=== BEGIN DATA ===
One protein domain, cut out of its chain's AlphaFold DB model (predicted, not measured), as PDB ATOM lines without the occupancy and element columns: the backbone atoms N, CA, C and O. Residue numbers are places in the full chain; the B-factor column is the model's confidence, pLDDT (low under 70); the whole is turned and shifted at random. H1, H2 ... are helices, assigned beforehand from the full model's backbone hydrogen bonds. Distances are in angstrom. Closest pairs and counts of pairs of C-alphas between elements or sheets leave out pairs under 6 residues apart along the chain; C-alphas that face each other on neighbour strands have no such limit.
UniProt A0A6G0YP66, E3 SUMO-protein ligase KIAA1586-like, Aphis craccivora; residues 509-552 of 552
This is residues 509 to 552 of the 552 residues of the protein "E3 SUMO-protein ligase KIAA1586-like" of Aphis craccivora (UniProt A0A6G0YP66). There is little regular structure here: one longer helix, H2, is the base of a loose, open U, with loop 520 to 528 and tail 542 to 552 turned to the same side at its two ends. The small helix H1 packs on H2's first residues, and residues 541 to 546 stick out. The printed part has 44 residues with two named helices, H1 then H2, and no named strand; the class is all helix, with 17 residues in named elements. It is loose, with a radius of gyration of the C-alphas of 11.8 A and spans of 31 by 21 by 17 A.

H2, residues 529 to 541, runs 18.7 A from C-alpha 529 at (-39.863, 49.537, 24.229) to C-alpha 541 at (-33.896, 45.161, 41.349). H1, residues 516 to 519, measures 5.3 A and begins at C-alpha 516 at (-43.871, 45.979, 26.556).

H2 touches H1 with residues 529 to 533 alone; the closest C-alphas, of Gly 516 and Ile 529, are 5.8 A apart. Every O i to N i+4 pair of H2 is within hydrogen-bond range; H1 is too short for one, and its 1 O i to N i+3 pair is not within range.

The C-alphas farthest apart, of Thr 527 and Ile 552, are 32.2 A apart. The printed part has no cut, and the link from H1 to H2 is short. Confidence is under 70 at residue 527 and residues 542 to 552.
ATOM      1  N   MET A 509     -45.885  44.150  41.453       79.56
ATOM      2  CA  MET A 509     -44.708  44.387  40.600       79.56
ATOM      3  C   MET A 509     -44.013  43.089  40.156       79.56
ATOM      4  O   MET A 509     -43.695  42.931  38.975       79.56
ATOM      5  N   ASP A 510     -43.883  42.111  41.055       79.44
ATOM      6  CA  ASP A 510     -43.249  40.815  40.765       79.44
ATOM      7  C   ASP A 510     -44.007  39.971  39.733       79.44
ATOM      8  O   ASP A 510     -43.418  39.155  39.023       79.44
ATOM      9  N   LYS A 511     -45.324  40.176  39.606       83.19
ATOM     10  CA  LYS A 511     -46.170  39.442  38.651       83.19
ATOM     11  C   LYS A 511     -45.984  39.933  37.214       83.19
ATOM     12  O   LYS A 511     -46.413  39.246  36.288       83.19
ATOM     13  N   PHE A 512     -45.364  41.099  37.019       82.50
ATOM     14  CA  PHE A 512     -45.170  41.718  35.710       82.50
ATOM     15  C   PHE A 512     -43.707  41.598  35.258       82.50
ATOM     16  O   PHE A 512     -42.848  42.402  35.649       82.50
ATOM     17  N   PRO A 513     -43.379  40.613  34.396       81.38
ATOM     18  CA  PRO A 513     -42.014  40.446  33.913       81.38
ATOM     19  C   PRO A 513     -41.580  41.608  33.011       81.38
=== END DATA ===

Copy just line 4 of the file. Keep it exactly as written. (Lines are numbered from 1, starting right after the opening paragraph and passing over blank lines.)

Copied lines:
H2 touches H1 with residues 529 to 533 alone; the closest C-alphas, of Gly 516 and Ile 529, are 5.8 A apart. Every O i to N i+4 pair of H2 is within hydrogen-bond range; H1 is too short for one, and its 1 O i to N i+3 pair is not within range.